Ex-JPM 'London Whale Conspirator' Julien Grout Wins High Court Appeal Approval Against FCA
Ex-JPM 'London Whale Conspirator' Julien Grout Wins High Court Appeal Approval Against FCAReuters

Julien Grout, the former JPMorgan employee accused of conspiring to hide billions of dollars' worth of losses made by the infamous "London Whale" trader, has been granted the right to appeal against the way his case was brought by the Financial Conduct Authority.

He has obtained permission from the High Court to bring his judicial review complaint against the FCA, which he claims did not allow him the time or ability to adequately defend himself, Grout's lawyer confirmed to IBTimes UK.

Grout states the regulator denied him due process when it accused him of helping the infamous trader, Bruno Iksil, to hide vast legal losses. Grout also claimed to be "readily identifiable in findings which were meant to be anonymous" and therefore was not conspiring.

The regulator alleges that Grout inflated credit derivatives portfolio prices to hide losses related to the $6.2bn (£3.7bn, €4.5bn) financial scandal in JPM's London investment office.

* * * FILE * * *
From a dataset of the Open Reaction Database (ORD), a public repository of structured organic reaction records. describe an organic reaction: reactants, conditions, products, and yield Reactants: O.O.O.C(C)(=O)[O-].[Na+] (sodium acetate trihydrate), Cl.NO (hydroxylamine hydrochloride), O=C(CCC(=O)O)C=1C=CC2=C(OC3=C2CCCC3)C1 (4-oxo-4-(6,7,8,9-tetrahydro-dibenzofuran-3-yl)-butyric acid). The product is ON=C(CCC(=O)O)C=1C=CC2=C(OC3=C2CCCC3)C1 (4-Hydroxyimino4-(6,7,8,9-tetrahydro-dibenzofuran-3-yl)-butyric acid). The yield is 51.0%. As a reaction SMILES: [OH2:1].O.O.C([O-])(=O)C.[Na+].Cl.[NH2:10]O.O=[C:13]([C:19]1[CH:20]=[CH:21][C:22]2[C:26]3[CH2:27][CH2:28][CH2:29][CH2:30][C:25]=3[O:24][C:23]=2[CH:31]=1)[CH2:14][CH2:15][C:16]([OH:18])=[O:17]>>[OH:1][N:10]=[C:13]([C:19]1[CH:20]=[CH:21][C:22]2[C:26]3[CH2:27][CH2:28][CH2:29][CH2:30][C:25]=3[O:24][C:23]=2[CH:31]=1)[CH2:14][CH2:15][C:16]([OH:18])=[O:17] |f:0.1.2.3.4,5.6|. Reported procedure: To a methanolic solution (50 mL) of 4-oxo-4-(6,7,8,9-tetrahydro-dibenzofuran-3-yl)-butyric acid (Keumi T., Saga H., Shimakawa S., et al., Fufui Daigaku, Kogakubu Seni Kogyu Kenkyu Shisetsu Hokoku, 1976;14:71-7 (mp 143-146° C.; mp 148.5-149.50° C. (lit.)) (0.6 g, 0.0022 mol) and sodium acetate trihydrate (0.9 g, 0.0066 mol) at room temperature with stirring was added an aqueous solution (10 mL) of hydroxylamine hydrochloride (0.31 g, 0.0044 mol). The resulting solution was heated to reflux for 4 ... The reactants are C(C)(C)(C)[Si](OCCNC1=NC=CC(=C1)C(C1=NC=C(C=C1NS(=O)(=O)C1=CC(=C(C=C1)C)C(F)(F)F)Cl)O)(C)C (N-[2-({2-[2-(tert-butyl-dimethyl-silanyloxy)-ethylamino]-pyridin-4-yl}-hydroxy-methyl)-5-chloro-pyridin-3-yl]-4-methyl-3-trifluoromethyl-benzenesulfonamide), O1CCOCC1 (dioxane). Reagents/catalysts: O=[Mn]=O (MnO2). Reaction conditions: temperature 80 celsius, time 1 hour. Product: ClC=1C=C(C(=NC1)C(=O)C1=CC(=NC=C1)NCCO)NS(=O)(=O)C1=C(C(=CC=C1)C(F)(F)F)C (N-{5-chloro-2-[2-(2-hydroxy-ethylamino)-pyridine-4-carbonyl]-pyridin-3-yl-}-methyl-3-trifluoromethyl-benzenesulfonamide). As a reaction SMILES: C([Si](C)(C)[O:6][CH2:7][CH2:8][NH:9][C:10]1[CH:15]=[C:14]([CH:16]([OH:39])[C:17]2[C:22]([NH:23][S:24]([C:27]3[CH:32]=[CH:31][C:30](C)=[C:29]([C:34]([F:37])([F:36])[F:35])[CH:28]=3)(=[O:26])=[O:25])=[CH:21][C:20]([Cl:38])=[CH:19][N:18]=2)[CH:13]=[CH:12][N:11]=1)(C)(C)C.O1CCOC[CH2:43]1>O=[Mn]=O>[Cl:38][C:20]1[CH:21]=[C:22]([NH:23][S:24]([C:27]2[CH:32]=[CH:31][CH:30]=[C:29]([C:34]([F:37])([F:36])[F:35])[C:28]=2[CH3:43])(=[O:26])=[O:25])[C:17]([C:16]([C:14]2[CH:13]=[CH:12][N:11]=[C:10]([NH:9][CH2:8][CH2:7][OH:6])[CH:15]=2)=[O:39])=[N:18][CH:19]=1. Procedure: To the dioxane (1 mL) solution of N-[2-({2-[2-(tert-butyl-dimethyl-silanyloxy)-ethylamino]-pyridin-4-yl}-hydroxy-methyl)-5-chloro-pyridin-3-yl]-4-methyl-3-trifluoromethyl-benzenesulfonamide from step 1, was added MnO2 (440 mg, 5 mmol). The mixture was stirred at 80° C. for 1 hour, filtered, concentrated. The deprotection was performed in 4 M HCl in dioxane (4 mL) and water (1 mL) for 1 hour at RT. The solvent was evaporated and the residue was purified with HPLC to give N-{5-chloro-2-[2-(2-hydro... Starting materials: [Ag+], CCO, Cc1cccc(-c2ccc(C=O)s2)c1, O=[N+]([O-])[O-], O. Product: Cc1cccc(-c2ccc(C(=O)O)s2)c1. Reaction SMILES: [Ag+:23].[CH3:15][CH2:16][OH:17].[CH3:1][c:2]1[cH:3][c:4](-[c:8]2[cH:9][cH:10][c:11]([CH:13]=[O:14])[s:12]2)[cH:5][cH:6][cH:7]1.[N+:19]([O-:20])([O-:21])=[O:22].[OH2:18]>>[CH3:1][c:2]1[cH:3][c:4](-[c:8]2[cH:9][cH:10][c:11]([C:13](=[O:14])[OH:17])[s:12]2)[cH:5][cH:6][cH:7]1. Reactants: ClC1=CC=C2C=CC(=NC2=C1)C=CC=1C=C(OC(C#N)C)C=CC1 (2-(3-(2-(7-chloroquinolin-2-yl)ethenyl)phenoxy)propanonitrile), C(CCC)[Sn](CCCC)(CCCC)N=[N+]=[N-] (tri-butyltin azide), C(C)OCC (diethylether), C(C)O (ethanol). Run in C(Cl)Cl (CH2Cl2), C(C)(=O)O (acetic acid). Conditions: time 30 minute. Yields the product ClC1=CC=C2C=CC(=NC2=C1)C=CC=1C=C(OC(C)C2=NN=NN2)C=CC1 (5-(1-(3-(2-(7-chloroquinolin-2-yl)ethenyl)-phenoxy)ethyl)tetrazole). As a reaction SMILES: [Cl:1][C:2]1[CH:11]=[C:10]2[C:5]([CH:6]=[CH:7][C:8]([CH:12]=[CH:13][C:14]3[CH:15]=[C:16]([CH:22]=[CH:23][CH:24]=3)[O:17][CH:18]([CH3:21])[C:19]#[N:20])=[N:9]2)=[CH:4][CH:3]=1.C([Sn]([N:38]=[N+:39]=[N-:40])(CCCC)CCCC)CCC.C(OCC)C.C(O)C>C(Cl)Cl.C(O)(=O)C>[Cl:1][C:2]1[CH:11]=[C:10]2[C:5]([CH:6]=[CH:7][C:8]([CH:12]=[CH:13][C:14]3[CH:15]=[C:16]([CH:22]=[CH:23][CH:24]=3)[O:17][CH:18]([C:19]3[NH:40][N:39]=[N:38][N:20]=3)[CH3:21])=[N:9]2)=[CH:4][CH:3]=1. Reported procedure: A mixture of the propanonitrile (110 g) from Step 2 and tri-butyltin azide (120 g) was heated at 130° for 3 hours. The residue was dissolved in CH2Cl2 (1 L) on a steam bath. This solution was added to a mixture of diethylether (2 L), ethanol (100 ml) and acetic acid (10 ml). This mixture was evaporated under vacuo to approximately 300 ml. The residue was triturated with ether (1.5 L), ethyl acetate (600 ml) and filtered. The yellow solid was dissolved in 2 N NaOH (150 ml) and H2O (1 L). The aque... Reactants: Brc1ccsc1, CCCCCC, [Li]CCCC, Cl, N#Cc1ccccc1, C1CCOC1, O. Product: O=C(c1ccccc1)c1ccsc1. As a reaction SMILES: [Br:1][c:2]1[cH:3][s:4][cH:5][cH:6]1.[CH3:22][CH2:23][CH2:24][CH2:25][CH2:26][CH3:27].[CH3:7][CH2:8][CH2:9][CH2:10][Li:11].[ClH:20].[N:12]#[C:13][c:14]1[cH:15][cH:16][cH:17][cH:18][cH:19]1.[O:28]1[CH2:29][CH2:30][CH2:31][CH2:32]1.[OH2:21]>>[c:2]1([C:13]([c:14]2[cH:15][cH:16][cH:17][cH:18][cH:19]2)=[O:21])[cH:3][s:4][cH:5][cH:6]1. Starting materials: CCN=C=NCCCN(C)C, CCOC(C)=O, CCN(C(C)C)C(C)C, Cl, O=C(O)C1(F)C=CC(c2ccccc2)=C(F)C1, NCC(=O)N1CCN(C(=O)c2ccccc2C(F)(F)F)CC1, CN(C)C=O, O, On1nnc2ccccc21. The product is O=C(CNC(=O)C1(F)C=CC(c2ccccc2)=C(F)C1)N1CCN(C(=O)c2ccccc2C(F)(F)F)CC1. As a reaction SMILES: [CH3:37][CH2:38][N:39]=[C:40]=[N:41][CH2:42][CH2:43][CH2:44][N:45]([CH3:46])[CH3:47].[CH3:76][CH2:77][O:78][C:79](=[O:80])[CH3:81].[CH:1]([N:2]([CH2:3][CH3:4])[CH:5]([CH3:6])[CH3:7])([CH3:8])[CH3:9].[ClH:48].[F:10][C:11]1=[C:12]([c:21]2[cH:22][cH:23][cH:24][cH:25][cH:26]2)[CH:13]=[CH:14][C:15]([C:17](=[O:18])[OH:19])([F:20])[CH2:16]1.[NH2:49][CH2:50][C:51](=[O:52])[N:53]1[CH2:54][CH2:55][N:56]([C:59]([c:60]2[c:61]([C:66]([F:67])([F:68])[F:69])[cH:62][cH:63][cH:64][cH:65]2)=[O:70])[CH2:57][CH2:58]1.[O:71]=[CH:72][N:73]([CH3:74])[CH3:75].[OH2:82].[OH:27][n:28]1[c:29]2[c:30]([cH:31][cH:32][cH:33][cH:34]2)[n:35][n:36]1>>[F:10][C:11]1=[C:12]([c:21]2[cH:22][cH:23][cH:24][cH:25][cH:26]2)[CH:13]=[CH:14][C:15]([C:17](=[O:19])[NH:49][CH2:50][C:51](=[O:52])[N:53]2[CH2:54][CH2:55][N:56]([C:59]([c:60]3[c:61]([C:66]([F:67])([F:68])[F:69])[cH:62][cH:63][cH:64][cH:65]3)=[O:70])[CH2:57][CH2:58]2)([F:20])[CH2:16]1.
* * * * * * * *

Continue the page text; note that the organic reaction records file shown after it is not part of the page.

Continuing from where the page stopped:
Regulators have already fined the bank $1bn over the London Whale scandal, citing weak compliance and risk controls.

However, Bruno Iksil, the French JPM trader based in London who made the enormous bad bets, was not charged by prosecutors because the trades were legal.

US prosecutors contend that there were subsequent attempts by Grout and another former JPM colleague Javier Martin-Artajo to cover up the losses - something both men deny.

In September 2013, Grout was indicted in the US on charges including securities fraud, wire fraud and conspiracy.

French citizen Grout and Martin-Artajo are considered fugitives by the US government as they did not appear to face trial over charges arising from the scandal. Martin-Artajo, who lives in Spain, has been fighting extradition.

Martin-Artajo has filed a similar suit to Grout and is waiting for an outcome while another former JPM colleague, Achilles Macris, has won the right to challenge the FCA's findings.